From today (4 October) until the end of the week, the Hungarian opposition will hold the second round of their primary to decide a joint candidate for prime minister ahead of parliamentary elections due to be held next year. Having failed to unseat prime minister Viktor Orbán since he came to power in 2010, six opposition parties plan to unite behind joint candidates, both in parliamentary constituencies and for the post of premier, a tactic unprecedented in modern Hungarian history.

The opposition parties hope to be able to counteract the effects of Hungary’s majoritarian electoral system, which gives a huge boost – more seats than their share of the vote – to the winning party. Orbán’s ruling Fidesz party won the last election on 49 per cent of the vote but gained two thirds of seats. In his 11 years in office, Orbán has rewritten electoral law to favour his party, his critics allege. Selecting joint opposition candidates is designed to counter the effects of such foul play.

In last week’s first round, roughly 8 per cent of voters participated, putting the leftist Democratic Coalition’s Klára Dobrev, a vice-president of the European Parliament, in the lead. Budapest’s liberal mayor, Gergely Karácsony, was in second, and Péter Márki-Zay, mayor of a smaller Hungarian city, in third.

Primary voters will also elect joint opposition candidates to stand against Fidesz in every parliamentary constituency.

The primary is, to say the least, an unlikely affair. A process without parallel in recent history, it has united disparate parties, including leftists, Greens, liberals and Jobbik, which began on the far-right but claims to have moved to the centre. The six factions, tired of the anti-Fidesz vote splitting, pledged to work together following months of negotiations.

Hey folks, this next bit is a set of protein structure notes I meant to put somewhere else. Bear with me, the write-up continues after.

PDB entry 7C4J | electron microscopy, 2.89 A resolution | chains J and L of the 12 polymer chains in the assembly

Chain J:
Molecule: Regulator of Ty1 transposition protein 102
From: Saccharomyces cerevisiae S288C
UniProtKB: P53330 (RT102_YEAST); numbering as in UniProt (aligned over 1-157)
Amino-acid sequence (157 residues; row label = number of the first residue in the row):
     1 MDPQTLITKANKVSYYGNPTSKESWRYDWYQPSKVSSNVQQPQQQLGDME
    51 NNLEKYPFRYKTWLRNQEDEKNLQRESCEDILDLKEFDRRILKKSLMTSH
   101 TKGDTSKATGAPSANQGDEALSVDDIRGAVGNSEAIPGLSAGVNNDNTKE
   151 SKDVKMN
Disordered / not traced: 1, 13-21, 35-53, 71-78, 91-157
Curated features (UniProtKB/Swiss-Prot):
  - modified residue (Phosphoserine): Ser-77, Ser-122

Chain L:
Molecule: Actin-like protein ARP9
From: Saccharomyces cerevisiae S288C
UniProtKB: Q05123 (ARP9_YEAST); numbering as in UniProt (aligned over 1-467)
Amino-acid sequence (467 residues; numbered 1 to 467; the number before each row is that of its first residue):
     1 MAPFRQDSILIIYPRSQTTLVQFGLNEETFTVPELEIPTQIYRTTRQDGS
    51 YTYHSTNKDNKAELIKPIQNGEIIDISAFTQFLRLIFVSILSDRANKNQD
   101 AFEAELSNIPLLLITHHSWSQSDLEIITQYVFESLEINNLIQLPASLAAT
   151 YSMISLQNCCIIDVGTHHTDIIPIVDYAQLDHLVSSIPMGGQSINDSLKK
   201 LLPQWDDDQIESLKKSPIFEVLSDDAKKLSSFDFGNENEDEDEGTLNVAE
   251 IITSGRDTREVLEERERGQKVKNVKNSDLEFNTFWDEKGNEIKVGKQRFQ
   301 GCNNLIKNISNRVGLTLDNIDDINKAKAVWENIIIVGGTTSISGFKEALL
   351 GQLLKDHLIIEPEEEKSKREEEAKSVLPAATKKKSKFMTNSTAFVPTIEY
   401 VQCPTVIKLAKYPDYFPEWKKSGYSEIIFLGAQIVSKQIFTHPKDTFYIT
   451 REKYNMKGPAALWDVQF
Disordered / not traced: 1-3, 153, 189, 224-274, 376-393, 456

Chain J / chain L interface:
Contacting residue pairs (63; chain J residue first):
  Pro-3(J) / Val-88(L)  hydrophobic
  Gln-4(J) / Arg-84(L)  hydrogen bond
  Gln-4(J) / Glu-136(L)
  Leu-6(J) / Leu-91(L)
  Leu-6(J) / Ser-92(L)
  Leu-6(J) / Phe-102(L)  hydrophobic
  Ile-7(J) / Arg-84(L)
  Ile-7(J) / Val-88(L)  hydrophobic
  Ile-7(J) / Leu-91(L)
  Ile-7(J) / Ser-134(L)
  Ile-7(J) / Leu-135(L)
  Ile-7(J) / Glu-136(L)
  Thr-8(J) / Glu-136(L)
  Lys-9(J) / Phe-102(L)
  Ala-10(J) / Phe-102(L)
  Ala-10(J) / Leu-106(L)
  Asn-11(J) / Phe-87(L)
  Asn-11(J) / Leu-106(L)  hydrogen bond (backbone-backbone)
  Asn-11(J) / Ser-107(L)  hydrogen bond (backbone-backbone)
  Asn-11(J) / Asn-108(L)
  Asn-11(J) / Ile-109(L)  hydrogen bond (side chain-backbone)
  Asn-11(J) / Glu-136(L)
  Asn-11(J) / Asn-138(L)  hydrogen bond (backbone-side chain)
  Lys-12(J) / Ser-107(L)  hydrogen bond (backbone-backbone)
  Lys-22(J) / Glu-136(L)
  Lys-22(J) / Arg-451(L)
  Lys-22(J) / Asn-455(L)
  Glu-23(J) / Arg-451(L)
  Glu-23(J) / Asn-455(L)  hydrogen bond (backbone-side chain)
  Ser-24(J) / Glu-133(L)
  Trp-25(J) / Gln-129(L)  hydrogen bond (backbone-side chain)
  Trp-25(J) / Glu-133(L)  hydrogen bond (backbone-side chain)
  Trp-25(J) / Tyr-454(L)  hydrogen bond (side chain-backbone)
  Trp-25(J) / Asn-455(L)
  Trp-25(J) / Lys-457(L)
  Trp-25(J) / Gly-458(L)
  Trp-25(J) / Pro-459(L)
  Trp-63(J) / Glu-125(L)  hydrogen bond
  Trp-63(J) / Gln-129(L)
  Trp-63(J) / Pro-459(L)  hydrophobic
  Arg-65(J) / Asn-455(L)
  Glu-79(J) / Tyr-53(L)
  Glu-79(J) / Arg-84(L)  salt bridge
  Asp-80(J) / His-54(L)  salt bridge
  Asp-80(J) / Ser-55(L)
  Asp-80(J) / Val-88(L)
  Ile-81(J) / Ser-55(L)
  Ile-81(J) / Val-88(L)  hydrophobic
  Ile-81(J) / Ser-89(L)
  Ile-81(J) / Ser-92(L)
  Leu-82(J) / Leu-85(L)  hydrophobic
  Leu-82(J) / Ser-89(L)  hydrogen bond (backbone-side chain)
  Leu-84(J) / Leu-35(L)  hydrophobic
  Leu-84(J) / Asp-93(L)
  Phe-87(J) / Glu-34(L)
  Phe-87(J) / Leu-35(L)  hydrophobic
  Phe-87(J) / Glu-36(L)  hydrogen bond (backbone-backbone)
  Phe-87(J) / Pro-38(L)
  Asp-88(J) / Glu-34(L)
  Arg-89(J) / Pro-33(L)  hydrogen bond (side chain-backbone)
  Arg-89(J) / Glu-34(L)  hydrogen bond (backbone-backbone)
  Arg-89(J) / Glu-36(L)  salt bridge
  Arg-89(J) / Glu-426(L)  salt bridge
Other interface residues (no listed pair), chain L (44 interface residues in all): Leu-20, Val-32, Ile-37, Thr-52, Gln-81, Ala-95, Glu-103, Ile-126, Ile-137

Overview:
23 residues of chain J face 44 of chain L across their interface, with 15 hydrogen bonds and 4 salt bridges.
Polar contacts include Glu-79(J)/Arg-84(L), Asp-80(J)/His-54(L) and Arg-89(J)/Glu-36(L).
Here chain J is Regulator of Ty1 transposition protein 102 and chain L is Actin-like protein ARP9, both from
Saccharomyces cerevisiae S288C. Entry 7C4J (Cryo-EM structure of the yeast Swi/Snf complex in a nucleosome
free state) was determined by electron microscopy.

The opposition were buoyed by a surprise win in the 2019 Budapest mayoral election, which saw a candidate chosen by a similar primary process prevail against his Fidesz opponent, says Gergely Hajdú, a member of aHang, a civil society organisation helping to organise the primaries.

Whoever wins the primary will lead a disparate coalition committed to one goal above all others: unseating Orbán and rewriting the constitution to reverse what critics characterise as entrenched state capture designed to favour Fidesz.

Whether a coalition made up of such varied parties can hold, either in the run-up to the elections or after them, remains an open question. Zsuzsanna Szelényi, a former Fidesz MP who joined an opposition party, is optimistic. “What can keep this campaign together, and a potential new government together, is that they all want the same in the basic things, which is to change the constitution to be properly democratic, which it is not.”

The process has not been straightforward: Hajdú says this year’s primaries have faced cyber attacks, though he doesn’t yet know who was responsible. Moreover, the ongoing process has been almost completely ignored by most Hungarian media, overwhelmingly controlled by government allies, says Szelényi.

Still, despite the hitches, the process looks likely to produce the most united opposition for years in advance of the 2022 elections. If the alliance holds, it could be the best chance for over a decade of unseating Orbán.